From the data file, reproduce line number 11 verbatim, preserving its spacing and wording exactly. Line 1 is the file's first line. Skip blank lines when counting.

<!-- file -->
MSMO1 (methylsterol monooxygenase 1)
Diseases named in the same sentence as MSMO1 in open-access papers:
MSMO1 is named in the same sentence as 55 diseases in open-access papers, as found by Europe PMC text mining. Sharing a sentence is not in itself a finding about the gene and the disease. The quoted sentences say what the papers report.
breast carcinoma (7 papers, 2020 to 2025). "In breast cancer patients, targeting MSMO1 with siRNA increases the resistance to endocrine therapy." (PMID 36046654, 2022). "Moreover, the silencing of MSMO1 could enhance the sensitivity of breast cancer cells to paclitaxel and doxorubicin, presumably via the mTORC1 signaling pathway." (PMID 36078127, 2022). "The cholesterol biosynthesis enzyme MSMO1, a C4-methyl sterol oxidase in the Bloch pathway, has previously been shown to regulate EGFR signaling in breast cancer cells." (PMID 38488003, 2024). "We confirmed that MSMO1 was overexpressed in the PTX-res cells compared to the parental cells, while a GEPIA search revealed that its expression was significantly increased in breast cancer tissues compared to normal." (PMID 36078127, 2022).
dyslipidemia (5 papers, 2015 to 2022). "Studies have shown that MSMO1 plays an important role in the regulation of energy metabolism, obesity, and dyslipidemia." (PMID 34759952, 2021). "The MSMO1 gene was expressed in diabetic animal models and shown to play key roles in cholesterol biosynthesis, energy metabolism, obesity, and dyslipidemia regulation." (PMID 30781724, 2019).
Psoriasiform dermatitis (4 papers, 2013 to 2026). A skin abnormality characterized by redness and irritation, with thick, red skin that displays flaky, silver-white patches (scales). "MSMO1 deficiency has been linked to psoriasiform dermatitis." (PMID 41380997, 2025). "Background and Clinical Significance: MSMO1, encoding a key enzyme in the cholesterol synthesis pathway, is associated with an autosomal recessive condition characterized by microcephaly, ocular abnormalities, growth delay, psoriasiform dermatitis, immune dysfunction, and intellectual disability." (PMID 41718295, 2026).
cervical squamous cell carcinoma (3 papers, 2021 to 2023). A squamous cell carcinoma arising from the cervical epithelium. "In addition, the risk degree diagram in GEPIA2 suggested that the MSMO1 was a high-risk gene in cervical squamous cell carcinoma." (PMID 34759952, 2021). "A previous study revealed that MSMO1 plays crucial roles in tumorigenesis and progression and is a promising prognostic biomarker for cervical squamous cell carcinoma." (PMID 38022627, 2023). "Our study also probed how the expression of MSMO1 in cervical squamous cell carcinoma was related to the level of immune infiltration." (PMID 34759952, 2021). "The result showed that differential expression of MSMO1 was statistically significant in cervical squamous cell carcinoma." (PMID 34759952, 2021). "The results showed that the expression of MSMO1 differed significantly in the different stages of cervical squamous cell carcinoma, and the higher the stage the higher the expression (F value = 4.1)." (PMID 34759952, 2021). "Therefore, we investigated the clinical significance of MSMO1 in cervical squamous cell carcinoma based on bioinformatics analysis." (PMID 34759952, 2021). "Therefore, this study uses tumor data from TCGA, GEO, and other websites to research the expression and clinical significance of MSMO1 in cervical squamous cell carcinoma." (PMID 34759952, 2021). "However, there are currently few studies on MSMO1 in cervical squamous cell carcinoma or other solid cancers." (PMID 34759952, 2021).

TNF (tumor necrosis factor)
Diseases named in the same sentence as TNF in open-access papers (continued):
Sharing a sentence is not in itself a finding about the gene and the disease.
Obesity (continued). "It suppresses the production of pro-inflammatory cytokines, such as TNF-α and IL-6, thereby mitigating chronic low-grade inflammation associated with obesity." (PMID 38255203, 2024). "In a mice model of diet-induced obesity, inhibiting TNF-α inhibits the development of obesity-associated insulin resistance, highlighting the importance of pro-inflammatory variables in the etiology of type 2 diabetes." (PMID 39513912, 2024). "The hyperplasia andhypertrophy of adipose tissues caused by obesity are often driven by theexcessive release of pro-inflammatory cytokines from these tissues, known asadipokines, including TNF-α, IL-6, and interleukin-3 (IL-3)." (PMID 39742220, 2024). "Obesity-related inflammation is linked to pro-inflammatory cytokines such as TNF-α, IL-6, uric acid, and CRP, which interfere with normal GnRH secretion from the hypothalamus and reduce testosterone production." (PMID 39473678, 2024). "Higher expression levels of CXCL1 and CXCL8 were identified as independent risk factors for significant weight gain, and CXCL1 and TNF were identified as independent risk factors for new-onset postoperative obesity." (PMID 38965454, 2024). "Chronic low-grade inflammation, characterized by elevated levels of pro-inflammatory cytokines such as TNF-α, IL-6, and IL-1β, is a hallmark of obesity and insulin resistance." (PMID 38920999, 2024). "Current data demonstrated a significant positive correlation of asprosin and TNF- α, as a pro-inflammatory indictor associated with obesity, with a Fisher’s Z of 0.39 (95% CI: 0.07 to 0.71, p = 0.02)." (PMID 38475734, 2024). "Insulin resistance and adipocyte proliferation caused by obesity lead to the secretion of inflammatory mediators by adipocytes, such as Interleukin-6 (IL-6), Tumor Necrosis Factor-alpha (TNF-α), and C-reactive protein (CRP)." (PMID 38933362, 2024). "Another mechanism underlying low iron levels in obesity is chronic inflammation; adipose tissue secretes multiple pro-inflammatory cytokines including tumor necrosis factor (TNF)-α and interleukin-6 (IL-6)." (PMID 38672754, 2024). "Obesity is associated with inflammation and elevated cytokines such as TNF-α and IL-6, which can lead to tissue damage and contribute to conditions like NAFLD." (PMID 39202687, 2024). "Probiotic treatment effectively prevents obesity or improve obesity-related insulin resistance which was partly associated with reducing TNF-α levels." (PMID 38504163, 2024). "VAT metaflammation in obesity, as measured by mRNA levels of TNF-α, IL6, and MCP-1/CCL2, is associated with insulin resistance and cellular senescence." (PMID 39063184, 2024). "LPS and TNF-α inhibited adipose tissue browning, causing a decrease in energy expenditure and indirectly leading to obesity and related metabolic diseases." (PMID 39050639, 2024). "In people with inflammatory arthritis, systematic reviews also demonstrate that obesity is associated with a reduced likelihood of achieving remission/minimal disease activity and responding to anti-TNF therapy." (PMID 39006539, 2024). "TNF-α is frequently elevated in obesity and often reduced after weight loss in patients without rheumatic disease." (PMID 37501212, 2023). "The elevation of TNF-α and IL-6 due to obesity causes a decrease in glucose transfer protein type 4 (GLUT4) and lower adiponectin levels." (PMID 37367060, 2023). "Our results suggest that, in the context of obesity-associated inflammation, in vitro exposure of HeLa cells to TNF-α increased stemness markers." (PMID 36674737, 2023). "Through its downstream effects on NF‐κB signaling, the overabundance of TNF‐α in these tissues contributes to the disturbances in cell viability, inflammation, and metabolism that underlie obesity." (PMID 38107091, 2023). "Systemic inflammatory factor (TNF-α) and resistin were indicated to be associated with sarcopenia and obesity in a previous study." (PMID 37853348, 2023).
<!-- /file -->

Obesity (continued). "It suppresses the production of pro-inflammatory cytokines, such as TNF-α and IL-6, thereby mitigating chronic low-grade inflammation associated with obesity." (PMID 38255203, 2024). "In a mice model of diet-induced obesity, inhibiting TNF-α inhibits the development of obesity-associated insulin resistance, highlighting the importance of pro-inflammatory variables in the etiology of type 2 diabetes." (PMID 39513912, 2024). "The hyperplasia andhypertrophy of adipose tissues caused by obesity are often driven by theexcessive release of pro-inflammatory cytokines from these tissues, known asadipokines, including TNF-α, IL-6, and interleukin-3 (IL-3)." (PMID 39742220, 2024). "Obesity-related inflammation is linked to pro-inflammatory cytokines such as TNF-α, IL-6, uric acid, and CRP, which interfere with normal GnRH secretion from the hypothalamus and reduce testosterone production." (PMID 39473678, 2024). "Higher expression levels of CXCL1 and CXCL8 were identified as independent risk factors for significant weight gain, and CXCL1 and TNF were identified as independent risk factors for new-onset postoperative obesity." (PMID 38965454, 2024). "Chronic low-grade inflammation, characterized by elevated levels of pro-inflammatory cytokines such as TNF-α, IL-6, and IL-1β, is a hallmark of obesity and insulin resistance." (PMID 38920999, 2024). "Current data demonstrated a significant positive correlation of asprosin and TNF- α, as a pro-inflammatory indictor associated with obesity, with a Fisher’s Z of 0.39 (95% CI: 0.07 to 0.71, p = 0.02)." (PMID 38475734, 2024). "Insulin resistance and adipocyte proliferation caused by obesity lead to the secretion of inflammatory mediators by adipocytes, such as Interleukin-6 (IL-6), Tumor Necrosis Factor-alpha (TNF-α), and C-reactive protein (CRP)." (PMID 38933362, 2024). "Another mechanism underlying low iron levels in obesity is chronic inflammation; adipose tissue secretes multiple pro-inflammatory cytokines including tumor necrosis factor (TNF)-α and interleukin-6 (IL-6)." (PMID 38672754, 2024). "Obesity is associated with inflammation and elevated cytokines such as TNF-α and IL-6, which can lead to tissue damage and contribute to conditions like NAFLD." (PMID 39202687, 2024). "Probiotic treatment effectively prevents obesity or improve obesity-related insulin resistance which was partly associated with reducing TNF-α levels." (PMID 38504163, 2024). "VAT metaflammation in obesity, as measured by mRNA levels of TNF-α, IL6, and MCP-1/CCL2, is associated with insulin resistance and cellular senescence." (PMID 39063184, 2024). "LPS and TNF-α inhibited adipose tissue browning, causing a decrease in energy expenditure and indirectly leading to obesity and related metabolic diseases." (PMID 39050639, 2024). "In people with inflammatory arthritis, systematic reviews also demonstrate that obesity is associated with a reduced likelihood of achieving remission/minimal disease activity and responding to anti-TNF therapy." (PMID 39006539, 2024). "TNF-α is frequently elevated in obesity and often reduced after weight loss in patients without rheumatic disease." (PMID 37501212, 2023). "The elevation of TNF-α and IL-6 due to obesity causes a decrease in glucose transfer protein type 4 (GLUT4) and lower adiponectin levels." (PMID 37367060, 2023). "Our results suggest that, in the context of obesity-associated inflammation, in vitro exposure of HeLa cells to TNF-α increased stemness markers." (PMID 36674737, 2023). "Through its downstream effects on NF‐κB signaling, the overabundance of TNF‐α in these tissues contributes to the disturbances in cell viability, inflammation, and metabolism that underlie obesity." (PMID 38107091, 2023). "Systemic inflammatory factor (TNF-α) and resistin were indicated to be associated with sarcopenia and obesity in a previous study." (PMID 37853348, 2023).